caïna – christ clad in white phosphorus (2016)

another couple of weeks passed by with a cranky mood, listening to and not liking a number of albums, until finally… i came across caïna’s latest full-length “christ clad in white phosphorus”, which came out just 2 days ago, and it pinned me down my chair. behemoth of an album, completely cold, chaotic, lifeless and extremely heavy on the ears. the ear assaulting sound reminds of ulver’s black metal masterpiece nattens madrigal on songs and einstürzende neubauten-esque (though much angrier) industrial noise on interludes. so generous on the treble, the guitars and the shrieking vocals rip through your ear canals. the manic moments of blast-beat filled songs also reminded me of antaeus madness. a mention for the drum work is also in place, for masterfully setting the pace through all this thick mud. the british mastermind andrew curtis-brignell seems to be accompanied by a vocalist and a bass player on this album, contrary to the previous ones in which he did (almost) all the work.

through all that inaccessible wall of chaos, fury and industrial ear-attack though, caïna delivers so much material, artful variation and many ideas. the instrumental opener, completely void of any sympathy or any regard to an organic feel, tries to prepare the listener to what’s to come. which is a tough job, considering the second track “torture geometry” explodes with such unprecedented fury, with the signature over-the-top loud noise and industrial structure. noise and music begin to merge with the third track, “fumes of god”, while just as hostile, includes more layers of keyboards, followed by a lengthy interlude mostly of discomforting noise effects. then comes the oddball “gazing on the quantum megalith”, punk-infused and groovy, yet maintaining the uneasy and inorganic feel. after two more heavy songs intertwined with mad blast beats and keyboard/noise passages comes the highlight “pillars of salt”, a surprising jazz-drum attack. madness ensues with the 8th track, probably the most nordic black metal sounding song with delightful tremolo. after the 12-minute long interlude of spoken word and noise, the closer, “christ clad in white phosphorus” is a black metal take on synth-pop.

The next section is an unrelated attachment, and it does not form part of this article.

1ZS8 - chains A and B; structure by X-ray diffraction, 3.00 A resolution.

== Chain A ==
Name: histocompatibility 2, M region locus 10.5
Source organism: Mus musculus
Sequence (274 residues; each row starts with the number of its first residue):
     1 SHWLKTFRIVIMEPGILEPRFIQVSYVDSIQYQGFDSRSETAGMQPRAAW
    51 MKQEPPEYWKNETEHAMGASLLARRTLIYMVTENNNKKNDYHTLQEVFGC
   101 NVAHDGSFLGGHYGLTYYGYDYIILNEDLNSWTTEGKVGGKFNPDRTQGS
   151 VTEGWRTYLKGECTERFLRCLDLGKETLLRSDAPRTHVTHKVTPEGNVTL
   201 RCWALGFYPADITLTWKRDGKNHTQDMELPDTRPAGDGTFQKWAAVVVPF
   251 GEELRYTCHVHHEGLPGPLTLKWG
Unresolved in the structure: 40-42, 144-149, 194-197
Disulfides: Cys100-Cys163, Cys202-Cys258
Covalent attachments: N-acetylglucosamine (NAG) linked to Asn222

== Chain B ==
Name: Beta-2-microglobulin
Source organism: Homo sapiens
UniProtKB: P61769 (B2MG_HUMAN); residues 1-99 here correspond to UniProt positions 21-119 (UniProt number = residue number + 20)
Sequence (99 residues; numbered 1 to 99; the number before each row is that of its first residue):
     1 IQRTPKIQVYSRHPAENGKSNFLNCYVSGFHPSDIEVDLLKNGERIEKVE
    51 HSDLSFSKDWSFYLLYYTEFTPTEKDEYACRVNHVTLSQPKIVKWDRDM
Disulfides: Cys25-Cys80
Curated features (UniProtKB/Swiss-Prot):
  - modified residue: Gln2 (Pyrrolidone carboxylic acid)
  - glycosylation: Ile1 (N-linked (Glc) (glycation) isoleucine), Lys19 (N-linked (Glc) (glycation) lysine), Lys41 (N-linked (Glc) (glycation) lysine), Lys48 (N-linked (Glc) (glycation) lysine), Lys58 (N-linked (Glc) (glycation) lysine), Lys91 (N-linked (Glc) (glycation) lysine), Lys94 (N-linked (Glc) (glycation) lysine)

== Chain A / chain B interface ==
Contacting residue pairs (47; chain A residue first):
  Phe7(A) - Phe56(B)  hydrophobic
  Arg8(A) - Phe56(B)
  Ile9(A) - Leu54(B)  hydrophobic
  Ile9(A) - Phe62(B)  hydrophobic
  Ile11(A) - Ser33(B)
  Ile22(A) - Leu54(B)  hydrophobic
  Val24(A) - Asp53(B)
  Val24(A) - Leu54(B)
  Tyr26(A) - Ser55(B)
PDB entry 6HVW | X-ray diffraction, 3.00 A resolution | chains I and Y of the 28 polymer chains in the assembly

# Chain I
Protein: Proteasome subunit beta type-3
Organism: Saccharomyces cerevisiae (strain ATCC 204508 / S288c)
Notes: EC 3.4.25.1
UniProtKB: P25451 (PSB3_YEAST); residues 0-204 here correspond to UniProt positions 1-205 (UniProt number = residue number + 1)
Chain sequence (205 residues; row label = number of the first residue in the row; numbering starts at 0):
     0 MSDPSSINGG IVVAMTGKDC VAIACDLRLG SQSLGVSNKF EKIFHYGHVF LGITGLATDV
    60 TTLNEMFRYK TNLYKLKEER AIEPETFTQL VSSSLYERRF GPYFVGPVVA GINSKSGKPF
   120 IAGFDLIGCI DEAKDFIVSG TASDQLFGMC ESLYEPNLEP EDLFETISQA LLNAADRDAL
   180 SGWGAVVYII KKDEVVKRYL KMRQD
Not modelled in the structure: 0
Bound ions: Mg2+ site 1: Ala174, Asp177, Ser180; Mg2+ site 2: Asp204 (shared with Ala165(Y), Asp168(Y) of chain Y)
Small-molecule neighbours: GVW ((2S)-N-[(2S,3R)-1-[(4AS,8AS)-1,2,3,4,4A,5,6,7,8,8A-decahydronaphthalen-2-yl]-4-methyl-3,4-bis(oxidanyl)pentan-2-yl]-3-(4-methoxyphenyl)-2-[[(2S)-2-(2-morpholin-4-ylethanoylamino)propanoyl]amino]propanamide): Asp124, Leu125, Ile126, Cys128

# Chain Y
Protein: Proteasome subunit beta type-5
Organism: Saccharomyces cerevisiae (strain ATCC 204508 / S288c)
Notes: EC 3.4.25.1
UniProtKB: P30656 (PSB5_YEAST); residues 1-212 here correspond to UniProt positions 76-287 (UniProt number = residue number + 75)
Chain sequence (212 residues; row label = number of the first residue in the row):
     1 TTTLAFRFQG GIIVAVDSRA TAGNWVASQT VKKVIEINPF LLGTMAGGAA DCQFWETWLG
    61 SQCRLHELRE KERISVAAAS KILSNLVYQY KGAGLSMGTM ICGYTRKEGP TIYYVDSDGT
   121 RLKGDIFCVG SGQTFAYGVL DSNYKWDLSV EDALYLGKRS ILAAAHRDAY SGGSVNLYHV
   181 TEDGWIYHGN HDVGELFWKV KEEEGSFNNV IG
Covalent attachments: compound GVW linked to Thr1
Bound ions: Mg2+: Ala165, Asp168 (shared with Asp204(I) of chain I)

it is just amazing the amount of unorthodox and even controversial material, that fits so masterfully in one album, while maintaining the uncompromising, industrial and inorganic feel. however, all this experimentation and variation results in the lack of continuation and coherence but i highly doubt if he cares. the album is quite inaccessible yet so rewarding once you plunge into it. and the madness takes you to places.